Analytical procedures can make audits more efficient and effective. First, they can help during the planning and review stages of the audit. But analytics can have an even bigger impact when used to supplement substantive testing during fieldwork.
Defining Analytical Procedures
The Association of International Certified Professional Accountants (AICPA) auditing standards define analytical procedures as “evaluations of financial information through analysis of plausible relationships among financial and nonfinancial data.” Analytical procedures also investigate “identified fluctuations or relationships that are inconsistent with other relevant information or that differ from expected values by a significant amount.” Examples of analytical tests include trend, ratio, and regression analysis.
Traditional vs. Analytics
During fieldwork, auditors can use analytical procedures to obtain evidence, sometimes in combination with other substantive testing procedures, that identify misstatements in account balances. Analytics are often more efficient than traditional, manual audit testing procedures that typically require the business to be audited to produce significant paperwork. Traditional procedures also usually require substantial time to verify account balances and transactions.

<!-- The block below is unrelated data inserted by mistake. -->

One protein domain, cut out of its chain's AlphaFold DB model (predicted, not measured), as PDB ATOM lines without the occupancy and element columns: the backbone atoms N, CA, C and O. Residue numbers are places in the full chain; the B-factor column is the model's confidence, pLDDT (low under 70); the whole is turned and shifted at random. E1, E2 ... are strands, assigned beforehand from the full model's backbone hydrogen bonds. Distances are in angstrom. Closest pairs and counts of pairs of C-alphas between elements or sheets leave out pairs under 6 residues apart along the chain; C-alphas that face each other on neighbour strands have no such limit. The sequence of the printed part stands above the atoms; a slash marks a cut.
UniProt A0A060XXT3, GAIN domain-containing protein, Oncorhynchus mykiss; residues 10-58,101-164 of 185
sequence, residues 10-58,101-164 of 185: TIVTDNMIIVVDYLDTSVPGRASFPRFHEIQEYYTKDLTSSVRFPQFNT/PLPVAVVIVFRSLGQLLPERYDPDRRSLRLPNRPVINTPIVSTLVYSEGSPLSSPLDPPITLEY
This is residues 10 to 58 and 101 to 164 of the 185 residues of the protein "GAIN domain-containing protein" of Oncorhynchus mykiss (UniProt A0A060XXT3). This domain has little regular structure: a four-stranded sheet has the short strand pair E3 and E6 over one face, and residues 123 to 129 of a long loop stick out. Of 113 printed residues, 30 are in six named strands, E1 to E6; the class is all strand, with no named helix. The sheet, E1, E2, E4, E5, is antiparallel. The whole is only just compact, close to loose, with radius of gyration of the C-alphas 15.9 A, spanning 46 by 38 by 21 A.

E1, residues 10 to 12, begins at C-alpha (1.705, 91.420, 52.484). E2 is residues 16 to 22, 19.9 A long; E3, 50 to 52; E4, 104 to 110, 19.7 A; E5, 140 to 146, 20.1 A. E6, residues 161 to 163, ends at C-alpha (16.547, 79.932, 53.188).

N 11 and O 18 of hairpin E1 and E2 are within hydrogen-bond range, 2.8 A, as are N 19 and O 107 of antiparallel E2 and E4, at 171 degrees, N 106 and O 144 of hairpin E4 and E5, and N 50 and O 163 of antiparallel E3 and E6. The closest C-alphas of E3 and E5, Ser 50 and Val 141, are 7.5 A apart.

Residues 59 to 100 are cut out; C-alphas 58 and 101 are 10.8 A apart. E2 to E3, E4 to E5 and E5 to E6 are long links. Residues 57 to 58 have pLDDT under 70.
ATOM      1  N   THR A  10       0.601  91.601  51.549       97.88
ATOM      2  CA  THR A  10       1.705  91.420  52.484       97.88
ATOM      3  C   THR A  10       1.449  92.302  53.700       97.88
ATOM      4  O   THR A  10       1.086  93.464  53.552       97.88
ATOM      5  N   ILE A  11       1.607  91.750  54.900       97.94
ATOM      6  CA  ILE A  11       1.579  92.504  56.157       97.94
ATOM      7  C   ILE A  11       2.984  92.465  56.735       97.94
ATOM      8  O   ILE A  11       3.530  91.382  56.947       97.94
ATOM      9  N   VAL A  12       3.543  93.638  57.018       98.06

Five Steps of Analytical Procedures
Analytical procedures generally follow these five steps:
- Form an independent expectation about an account balance or financial relationship.
- Identify differences between expected and reported amounts.
- Investigate the most probable cause(s) of any discrepancies.
- Evaluate the likelihood of material misstatement.
- Determine the nature and extent of any additional auditing procedures needed.
When using analytics, the auditor must establish a threshold that can be accepted without further investigation. This threshold is a matter of professional judgment, but it’s influenced primarily by the concept of materiality and the desired level of assurance.
For differences that are due to misstatement (rather than a plausible explanation), the auditor must decide whether the misstatement is material (individually or in the aggregate). Material misstatements typically require adjustments to the amount reported and may also necessitate additional audit procedures to determine the scope of the misstatement.
Your role in audit analytics
Done right, analytical procedures can help make your audit less time-consuming, less expensive, and more effective at detecting errors and omissions. But it’s important to notify your auditor about any major changes to your operations, accounting methods or market conditions that occurred during the current accounting period.
This insight can help auditors develop more reliable expectations for analytical testing and identify plausible explanations for significant changes from the balance reported in prior periods. Moreover, now that you understand the role analytical procedures play in an audit, you can anticipate audit inquiries, prepare explanations and compile supporting documents before fieldwork starts.
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